Page 1:Wasn't 1 GB Already Enough?
Page 2:Comparison Cards: When 1 GB Is Greater Than 1.8 GB
Page 3:Test Settings
Page 4:Benchmark Results: Crysis
Page 5:Benchmark Results: Far Cry 2
Page 6:Benchmark Results: Tom Clancy’s H.A.W.X
Page 7:Benchmark Results: Left 4 Dead
Page 8:Benchmark Results: S.T.A.L.K.E.R. Clear Sky
Page 9:Benchmark Results: World In Conflict
Page 10:Benchmark Results: 3DMark Vantage
Page 11:Performance Summary and Power
Benchmark Results: Crysis
Though it’s fairly old, Crysis remains one of the most demanding games in our benchmark suite. We’ve even given up on testing 8x anti-aliasing (AA), since it simply hasn’t functioned at 2560x1600 on our SLI-equipped systems, but 4x AA still applies a fairly significant load.
Only the SLI enhanced dual-GPU GeForce GTX 295 can play Crysis smoothly at high details and a 2560x1600 resolution. Both GTX 285 models are similarly playable at 1920x1200, and we have yet to see a benefit for the 2 GB card’s added RAM.
GPU power is seriously strained at Very High details, with the GTX 295 playing smoothly at a maximum 1920x1200 resolution. The GeForce GTX 285’s drop to 1280x1024 for playability, and we've yet to see a benefit to the 2 GB card’s added RAM.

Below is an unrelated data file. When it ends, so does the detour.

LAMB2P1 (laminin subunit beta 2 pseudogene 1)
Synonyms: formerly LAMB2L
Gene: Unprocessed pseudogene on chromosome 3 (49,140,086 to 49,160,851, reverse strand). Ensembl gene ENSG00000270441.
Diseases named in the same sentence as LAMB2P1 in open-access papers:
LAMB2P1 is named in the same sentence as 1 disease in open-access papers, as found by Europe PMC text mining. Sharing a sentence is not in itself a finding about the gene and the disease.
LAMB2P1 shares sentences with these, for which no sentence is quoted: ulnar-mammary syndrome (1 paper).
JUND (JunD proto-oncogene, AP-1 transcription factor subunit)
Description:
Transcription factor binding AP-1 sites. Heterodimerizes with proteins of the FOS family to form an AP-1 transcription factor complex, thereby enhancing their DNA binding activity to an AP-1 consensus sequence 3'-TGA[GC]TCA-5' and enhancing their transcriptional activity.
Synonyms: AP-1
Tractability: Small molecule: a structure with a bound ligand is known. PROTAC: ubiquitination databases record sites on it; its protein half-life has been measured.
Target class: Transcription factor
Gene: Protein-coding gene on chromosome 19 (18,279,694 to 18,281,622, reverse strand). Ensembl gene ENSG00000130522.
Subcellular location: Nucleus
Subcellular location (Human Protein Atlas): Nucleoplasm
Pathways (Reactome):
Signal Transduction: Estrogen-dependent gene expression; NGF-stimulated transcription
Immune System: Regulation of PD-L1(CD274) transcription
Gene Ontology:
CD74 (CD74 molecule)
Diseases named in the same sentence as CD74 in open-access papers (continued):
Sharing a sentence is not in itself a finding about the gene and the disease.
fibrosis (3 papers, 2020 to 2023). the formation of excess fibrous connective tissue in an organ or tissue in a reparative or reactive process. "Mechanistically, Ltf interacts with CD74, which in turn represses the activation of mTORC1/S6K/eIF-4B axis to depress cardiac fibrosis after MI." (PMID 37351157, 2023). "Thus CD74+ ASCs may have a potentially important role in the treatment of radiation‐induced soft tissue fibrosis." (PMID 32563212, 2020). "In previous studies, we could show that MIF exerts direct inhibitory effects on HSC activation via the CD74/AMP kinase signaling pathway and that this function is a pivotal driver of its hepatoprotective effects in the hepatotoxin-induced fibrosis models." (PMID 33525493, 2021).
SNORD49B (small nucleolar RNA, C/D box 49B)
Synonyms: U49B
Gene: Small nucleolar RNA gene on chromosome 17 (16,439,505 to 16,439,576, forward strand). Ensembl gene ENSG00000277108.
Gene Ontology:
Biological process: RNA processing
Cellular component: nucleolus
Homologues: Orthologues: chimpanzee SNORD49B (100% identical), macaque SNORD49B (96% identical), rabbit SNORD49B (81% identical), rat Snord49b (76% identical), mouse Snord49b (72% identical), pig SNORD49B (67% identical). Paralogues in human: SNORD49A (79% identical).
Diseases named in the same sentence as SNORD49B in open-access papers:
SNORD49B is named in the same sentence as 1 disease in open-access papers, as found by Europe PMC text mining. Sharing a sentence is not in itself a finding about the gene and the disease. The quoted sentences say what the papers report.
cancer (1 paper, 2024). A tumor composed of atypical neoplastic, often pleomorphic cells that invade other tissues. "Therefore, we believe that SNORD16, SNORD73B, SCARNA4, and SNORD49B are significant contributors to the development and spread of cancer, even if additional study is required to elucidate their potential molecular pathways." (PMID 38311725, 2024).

Enabling anti-aliasing at 4x finally allows the 2 GB card to emerge a leader, but only at the unplayable 2560x1600 resolution. The dual-GPU GTX 295 drops to 1680x1050 for its maximum smooth setting, while the single-GPU GTX 285’s are too slow at all resolutions.
- Wasn't 1 GB Already Enough?
- Comparison Cards: When 1 GB Is Greater Than 1.8 GB
- Test Settings
- Benchmark Results: Crysis
- Benchmark Results: Far Cry 2
- Benchmark Results: Tom Clancy’s H.A.W.X
- Benchmark Results: Left 4 Dead
- Benchmark Results: S.T.A.L.K.E.R. Clear Sky
- Benchmark Results: World In Conflict
- Benchmark Results: 3DMark Vantage
- Performance Summary and Power